The VDNKh (The Exhibition of the Achievements of the People’s Economy) Park is one of the oddest parks I have visited. (The letters are pronounced something like “vedeenkha” and stand for vystavka dostizhenii narodnykh khozyastva.) We wandered into the park after the excitement of the Museum of Cosmonautics, looking for some fresh air, a cup of coffee, maybe. We found a strange mix of pavilions, some abandoned, a golden fountain that wasn’t working, and a monument to what seemed to be the electrification of the Soviet Union.
My children are growing up with no sense of the strange shadow that the Soviet Union cast over the twentieth century. A new country, magicked into being by a revolution, run by communists — for the people, by the people — the USSR intended to be a nation where equality was as natural as breathing. The economy was centrally planned, farms collectivised, and all the people would benefit. Just how wonderful life could be would be put on display here, in The Exhibition of the Achievements of the People’s Economy. Proof that Utopia had arrived.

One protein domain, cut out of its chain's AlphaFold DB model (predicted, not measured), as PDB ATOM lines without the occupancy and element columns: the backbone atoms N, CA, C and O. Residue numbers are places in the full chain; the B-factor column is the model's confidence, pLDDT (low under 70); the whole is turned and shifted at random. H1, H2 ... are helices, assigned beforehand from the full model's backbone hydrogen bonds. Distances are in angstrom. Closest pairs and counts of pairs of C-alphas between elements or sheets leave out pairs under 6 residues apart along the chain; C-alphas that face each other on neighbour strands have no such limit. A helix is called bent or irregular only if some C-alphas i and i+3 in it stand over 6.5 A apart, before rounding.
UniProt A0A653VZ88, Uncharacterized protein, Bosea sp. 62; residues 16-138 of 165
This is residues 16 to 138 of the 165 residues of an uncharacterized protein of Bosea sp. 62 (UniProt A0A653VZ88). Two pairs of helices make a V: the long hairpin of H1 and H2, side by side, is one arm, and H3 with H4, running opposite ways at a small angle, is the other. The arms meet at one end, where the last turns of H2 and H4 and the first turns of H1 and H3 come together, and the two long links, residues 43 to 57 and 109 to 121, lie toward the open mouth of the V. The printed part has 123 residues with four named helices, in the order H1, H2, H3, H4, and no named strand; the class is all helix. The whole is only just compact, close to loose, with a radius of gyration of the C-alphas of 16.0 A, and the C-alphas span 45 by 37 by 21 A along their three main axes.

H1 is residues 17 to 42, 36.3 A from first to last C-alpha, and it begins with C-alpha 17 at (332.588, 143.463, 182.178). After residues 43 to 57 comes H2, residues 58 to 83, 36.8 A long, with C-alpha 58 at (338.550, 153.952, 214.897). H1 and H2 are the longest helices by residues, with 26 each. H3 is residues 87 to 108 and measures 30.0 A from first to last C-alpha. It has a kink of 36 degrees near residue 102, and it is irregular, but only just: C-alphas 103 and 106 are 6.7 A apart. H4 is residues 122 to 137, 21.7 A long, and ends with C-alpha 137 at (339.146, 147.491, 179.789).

On a monumental scale — as everything Soviet — the park is larger than Monaco. Opened in the Stalin era, in 1939, VDNKh celebrated and glorified the achievements of the 15 republics of the union, with a pavilion dedicated to each republic and the major forms of industry. The golden central fountain had a sculpted merry maiden from each of the republics dressed in national costume and soaked in the rain from the central giant bundle of wheat.